Headquartered in Washington, D.C., the U.S. Naval Research Laboratory (NRL) has been in the business of advancing cutting-edge research and technology for over 90 years, focusing on research that produces both immediate and long-term applications in US defense. Some of the nation’s top engineers and scientists work at NRL, in order to boost the country’s position as a global naval leader. The research that goes on at the Navy’s specialized laboratory spans from storm prediction and hazardous chemical detection to nanotechnology, virtual reality, and even 3D printable tools, like adjustable groove-joint pliers created by a Navy scientist working in the NRL’s Computational Multiphysics Systems Laboratory. The NRL states that its team is “driven to discover” in order to produce results that benefit both the military and civilians. The NRL, and the entire Navy itself, had already jumped on the metal 3D printing bandwagon, as the technology has a lot to offer for military applications, but a recent announcement shows us that the researchers at the lab are not content to rest on their proverbial laurels.
The lab has acquired its first laser powder-bed metals machine, for use in enhancing its materials research and rapid prototyping. NRL chose the M2 cusing machine, by manufacturer of power-bed laser metal additive manufacturing systems Concept Laser. GE acquired a 75% stake in Concept Laser a few months ago, and will in the next few years take full ownership of the company, which introduced its innovative LaserCUSING technique to the world in 2001. LaserCUSING is available through the company’s Mlab 3D printer series, which includes the M2. The NRL plans to use its new M2 to strengthen its focus on metal additive manufacturing.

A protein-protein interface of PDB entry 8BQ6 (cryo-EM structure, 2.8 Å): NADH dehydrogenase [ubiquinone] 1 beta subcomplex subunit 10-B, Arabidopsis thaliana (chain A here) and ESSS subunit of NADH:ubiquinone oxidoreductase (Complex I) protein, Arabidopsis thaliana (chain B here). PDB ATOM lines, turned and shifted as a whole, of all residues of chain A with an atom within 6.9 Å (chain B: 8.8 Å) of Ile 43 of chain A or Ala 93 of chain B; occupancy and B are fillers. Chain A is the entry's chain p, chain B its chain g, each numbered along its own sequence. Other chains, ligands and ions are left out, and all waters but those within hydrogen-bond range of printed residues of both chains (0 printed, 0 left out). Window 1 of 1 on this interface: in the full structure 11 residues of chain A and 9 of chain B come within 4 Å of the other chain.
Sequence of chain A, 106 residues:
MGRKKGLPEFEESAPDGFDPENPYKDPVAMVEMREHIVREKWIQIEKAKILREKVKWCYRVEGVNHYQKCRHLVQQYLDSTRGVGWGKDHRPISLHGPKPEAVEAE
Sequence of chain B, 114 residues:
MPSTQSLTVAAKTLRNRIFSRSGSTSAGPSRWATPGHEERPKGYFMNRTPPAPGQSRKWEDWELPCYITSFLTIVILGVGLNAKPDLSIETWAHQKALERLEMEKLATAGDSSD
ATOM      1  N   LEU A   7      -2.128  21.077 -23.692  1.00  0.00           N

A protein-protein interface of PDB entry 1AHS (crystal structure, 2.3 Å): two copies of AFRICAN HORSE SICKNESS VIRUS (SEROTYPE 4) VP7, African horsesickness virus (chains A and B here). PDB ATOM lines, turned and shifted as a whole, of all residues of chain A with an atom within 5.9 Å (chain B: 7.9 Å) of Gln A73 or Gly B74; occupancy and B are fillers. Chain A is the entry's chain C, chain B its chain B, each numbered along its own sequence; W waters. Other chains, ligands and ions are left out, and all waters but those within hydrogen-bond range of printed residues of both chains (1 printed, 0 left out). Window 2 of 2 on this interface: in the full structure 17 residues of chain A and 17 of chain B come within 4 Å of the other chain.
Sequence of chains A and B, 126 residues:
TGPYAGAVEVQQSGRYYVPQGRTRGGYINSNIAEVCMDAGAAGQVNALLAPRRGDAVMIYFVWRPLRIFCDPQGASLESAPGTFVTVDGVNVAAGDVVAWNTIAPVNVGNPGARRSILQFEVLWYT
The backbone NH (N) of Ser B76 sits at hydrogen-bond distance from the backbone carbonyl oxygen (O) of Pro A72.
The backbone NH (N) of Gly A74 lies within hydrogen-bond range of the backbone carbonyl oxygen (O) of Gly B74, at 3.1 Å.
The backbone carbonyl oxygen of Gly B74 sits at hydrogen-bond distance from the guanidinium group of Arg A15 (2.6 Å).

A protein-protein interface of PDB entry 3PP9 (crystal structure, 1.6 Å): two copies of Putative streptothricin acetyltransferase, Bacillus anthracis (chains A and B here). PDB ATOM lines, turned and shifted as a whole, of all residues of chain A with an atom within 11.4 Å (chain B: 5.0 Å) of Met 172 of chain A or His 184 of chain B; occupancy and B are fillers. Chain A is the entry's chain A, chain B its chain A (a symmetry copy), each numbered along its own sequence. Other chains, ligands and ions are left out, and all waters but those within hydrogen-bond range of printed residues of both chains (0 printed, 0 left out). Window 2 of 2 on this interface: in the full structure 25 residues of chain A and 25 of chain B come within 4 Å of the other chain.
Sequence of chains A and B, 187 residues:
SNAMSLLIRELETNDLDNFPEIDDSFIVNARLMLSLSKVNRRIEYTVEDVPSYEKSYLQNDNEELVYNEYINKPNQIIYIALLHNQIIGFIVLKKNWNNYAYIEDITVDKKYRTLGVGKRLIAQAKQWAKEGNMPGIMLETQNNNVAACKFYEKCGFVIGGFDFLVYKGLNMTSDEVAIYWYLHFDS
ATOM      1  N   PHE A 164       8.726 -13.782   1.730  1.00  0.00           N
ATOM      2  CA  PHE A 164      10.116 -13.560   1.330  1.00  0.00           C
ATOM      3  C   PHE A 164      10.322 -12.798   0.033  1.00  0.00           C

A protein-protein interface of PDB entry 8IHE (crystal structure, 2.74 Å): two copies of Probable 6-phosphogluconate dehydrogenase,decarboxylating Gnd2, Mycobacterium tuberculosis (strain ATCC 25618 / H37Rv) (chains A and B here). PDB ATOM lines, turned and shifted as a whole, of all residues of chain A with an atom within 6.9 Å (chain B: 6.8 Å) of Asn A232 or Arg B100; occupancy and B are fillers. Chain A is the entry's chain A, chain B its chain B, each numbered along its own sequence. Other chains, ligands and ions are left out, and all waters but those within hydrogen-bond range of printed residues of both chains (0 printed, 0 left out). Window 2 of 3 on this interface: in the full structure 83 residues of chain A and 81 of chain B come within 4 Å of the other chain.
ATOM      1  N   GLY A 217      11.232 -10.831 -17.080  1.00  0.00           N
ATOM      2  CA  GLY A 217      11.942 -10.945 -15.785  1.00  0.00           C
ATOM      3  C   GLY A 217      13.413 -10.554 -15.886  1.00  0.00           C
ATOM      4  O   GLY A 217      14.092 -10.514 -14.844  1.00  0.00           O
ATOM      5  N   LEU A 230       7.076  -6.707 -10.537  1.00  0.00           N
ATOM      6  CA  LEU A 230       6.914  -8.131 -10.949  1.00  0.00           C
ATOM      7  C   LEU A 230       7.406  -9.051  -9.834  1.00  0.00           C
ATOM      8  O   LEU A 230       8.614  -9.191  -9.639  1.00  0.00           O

Dr. Charles Rohde, NRL Acoustics Division, said, “We require a wide range of Additive Manufacturing (AM) capabilities, ranging from quality monitoring to process parameter development, and need an architecture conducive to that research and development effort.”
The NRL, which employs approximately 2,500 personnel, will use the M2 to print components in stainless steel. It’s very important to monitor the data, such as temperature, power quality, and laser output, of a laser melting system. So the lab, in addition to acquiring an M2 cusing machine, will also be monitoring the quality of its metal applications through Concept Laser’s QMmeltpool 3D, which offers in situ quality assurance to inspect parts as they grow. The tool’s process is based on an on-axis system, and offers position-related 3D visualization and real-time monitoring. The system will help the NRL detect any defects in design, and see if “an application is on the edge of acceptability.”To help its engineers develop custom parameters, and achieve freedom of design, the NRL will also utilize CL WRX Parameter 2.0. Users can assign different parameters to each specific area of a part, and can assign exposure strategies to the different elements, resulting in parts with numerous parameters assigned to each. This makes it more likely for the part to be 3D printed correctly the first time around, as technical risks can be reduced and build quality can be enhanced. To learn more about CL WRX Parameter 2.0, take a look at Concept Laser’s video:
Concept Laser is thrilled with the NRL’s decision to adopt laser powder-bed metals AM into its additive manufacturing strategy.
“It is very exciting that the U.S. Naval Research Laboratory is bolstering their focus on metal additive manufacturing,” said John Murray, President and CEO of Concept Laser Inc. “There are so many advantages of 3D metal printing that our defense strategy could benefit from, including reduced lead time, less material waste, and printing complex geometries with no required assembly. NRL has a history of over 90 years of innovation in naval power and we look forward to hear how they will use 3D metal printing to break boundaries.”
Discuss in the Naval Research Laboratory forum at 3DPB.com.